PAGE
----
Pubdate: Tue, 08 Mar 2005
Source: Tullahoma News (TN)
Copyright: The Tullahoma News 2005
Author: David Clark
Bookmark: (Methamphetamine)


To the editor:

The meth epidemic is not a crime wave. It's a social disease as easily 
communicated as the flu, and much more dangerous.

It mainly attracts the poor white people of our community which is why it's 
received so little political attention before now.

Before we can begin to stop it we must first consider the fundamental 
differences in this drug problem and the cocaine, crack, heroin, 
amphetamine scourge that has plagued our great country for 40 years.

Those drugs cause a physical addiction and help to generate an illegal 
business that produces annual profits in the billions in this country.

The meth problem generates little if any profit.

The typical meth lab supplies 1-3 people with the drug. The makers of the 
drug don't sell to the addicts. They are the addicts.

And one of the saddest pieces of the puzzle is that it's all in their head.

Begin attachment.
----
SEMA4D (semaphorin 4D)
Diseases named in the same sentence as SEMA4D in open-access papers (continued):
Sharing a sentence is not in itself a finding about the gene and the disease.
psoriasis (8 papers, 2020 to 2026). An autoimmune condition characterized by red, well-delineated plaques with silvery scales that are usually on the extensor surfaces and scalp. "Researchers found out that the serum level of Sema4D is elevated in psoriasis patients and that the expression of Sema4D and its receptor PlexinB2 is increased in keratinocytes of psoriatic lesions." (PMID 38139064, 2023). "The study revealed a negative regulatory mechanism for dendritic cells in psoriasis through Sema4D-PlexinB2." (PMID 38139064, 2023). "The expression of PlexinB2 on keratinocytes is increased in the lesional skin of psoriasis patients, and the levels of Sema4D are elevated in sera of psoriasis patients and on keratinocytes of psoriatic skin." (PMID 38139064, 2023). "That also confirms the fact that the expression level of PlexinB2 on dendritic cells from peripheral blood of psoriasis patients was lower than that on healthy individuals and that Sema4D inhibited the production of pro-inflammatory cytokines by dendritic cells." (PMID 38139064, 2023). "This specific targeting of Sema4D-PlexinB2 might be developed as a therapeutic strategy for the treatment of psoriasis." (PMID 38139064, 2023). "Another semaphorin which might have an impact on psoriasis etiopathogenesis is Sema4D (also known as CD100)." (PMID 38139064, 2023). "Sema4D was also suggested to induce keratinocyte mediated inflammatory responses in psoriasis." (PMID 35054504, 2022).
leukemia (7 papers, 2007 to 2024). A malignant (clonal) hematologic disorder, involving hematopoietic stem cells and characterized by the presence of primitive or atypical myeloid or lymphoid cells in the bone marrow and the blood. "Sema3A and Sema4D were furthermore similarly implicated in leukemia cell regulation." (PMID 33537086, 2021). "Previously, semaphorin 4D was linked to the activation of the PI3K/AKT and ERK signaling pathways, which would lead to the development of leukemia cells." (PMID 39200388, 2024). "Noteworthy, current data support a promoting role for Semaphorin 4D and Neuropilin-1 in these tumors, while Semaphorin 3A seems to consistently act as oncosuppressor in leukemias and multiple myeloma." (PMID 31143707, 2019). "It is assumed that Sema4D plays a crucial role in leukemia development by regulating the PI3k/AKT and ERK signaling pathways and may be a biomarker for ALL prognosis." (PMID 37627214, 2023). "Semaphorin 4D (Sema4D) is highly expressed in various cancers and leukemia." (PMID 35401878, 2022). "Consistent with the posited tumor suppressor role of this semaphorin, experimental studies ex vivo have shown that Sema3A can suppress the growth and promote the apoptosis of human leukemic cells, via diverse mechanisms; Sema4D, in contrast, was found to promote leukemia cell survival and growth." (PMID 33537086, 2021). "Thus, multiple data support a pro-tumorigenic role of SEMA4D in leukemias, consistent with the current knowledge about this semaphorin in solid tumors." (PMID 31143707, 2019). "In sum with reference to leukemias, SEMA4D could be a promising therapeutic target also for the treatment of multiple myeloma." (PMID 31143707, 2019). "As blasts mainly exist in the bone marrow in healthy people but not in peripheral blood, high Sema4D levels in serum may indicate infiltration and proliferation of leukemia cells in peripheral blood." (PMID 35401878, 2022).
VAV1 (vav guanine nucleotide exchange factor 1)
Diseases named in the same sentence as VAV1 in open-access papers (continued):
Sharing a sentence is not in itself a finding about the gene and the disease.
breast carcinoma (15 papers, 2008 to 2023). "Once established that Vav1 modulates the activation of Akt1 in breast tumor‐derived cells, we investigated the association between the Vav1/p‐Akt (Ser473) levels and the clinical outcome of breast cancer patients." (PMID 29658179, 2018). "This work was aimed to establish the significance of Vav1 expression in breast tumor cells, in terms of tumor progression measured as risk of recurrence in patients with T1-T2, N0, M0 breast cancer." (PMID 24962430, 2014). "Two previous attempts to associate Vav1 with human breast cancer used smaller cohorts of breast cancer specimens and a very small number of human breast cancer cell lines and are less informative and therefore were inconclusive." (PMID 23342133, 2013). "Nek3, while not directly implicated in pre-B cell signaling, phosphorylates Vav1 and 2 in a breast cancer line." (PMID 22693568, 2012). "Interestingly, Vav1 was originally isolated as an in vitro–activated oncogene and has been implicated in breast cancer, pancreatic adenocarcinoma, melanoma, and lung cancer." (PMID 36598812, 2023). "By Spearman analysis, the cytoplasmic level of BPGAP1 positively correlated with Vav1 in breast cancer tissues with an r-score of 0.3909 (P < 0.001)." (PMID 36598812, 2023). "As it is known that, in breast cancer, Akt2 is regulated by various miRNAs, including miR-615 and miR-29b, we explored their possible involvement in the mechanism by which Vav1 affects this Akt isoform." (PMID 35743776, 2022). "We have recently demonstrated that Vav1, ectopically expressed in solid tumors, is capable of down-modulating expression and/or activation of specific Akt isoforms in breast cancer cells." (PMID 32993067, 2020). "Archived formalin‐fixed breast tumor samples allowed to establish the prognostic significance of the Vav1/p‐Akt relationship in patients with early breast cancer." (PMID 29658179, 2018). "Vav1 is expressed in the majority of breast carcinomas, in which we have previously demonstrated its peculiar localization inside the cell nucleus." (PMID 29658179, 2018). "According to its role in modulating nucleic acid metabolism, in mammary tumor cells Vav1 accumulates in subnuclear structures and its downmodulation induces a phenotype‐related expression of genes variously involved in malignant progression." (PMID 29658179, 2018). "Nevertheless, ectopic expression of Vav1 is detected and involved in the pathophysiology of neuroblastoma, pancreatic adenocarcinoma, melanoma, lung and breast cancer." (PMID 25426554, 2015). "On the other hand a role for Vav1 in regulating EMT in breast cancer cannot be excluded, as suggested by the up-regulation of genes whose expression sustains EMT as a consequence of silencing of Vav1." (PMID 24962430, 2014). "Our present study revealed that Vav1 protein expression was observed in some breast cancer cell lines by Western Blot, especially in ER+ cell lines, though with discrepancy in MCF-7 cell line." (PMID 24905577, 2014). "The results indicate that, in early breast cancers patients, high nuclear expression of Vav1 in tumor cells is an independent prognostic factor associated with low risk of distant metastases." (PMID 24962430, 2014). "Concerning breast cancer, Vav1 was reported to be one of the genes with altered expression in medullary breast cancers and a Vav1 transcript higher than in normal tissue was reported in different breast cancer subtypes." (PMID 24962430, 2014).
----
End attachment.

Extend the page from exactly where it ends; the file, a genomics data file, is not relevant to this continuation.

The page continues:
Meth is one of the most powerful psychologically addictive concoctions in 
the world. It's also one of the deadliest.

The average meth user can survive only four to seven years of continuous use.

Our political leaders, though well intended, think of this as something we 
can either wish away or end with jail time and fines. They need to realize 
first that the legal drug corporations who make some of the ingredients 
will have their way on what drugs they can manufacture. But most 
importantly, they must be told that this problem can't be legislated away 
any more than you can pass a law against the flu.

You can raise the fines but these people have no money. You can throw them 
jail but that does nothing to cure them. You can make a dog understand what 
you're punishing him for but not a meth addict. I guess that's the one 
thing this meth drug war and the cocaine and heroin drug war have in 
common. It can't be won by punishing the victims.

David Clark
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